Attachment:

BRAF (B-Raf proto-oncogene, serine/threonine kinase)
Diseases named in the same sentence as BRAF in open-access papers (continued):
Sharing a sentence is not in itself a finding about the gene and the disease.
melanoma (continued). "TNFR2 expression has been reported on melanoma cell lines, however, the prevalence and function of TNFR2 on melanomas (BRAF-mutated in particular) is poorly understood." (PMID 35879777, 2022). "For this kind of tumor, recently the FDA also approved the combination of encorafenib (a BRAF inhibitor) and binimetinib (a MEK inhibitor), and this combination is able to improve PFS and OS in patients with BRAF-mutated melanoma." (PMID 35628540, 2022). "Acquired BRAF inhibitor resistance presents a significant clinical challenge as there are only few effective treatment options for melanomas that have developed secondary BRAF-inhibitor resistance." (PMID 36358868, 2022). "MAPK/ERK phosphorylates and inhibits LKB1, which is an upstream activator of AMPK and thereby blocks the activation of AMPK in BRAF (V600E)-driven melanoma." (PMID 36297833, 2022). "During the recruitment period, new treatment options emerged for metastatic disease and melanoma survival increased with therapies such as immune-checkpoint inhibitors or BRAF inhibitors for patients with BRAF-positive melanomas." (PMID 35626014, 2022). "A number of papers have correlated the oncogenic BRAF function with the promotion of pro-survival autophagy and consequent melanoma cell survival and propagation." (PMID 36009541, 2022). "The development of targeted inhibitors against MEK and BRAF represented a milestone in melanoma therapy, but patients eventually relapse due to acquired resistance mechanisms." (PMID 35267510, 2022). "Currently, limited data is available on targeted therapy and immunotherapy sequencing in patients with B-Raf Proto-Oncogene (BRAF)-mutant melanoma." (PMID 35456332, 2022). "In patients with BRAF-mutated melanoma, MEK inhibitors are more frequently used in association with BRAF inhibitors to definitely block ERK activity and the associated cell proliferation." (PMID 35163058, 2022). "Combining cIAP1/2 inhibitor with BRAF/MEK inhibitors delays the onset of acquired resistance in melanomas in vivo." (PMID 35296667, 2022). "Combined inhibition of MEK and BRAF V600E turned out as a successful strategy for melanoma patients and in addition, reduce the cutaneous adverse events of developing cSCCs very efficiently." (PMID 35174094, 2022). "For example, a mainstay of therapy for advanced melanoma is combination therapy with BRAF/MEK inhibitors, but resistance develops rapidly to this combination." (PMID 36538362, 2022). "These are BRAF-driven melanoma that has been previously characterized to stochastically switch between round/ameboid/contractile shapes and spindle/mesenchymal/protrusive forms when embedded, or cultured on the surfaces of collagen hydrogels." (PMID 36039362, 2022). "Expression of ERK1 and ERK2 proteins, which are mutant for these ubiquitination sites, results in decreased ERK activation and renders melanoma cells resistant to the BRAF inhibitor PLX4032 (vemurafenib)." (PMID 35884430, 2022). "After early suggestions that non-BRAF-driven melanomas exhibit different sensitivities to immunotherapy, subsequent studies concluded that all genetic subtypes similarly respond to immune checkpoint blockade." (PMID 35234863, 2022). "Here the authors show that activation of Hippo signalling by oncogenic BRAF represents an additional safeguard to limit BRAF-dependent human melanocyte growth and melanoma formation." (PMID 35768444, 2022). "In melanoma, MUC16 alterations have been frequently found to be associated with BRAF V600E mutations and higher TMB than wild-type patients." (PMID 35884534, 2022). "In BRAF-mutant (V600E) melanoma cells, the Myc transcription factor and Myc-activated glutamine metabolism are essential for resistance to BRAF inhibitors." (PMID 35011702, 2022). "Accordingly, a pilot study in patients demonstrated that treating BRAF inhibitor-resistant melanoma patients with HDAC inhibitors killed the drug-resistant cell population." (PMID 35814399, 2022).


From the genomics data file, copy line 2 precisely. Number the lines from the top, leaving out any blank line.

Diseases named in the same sentence as BRAF in open-access papers (continued):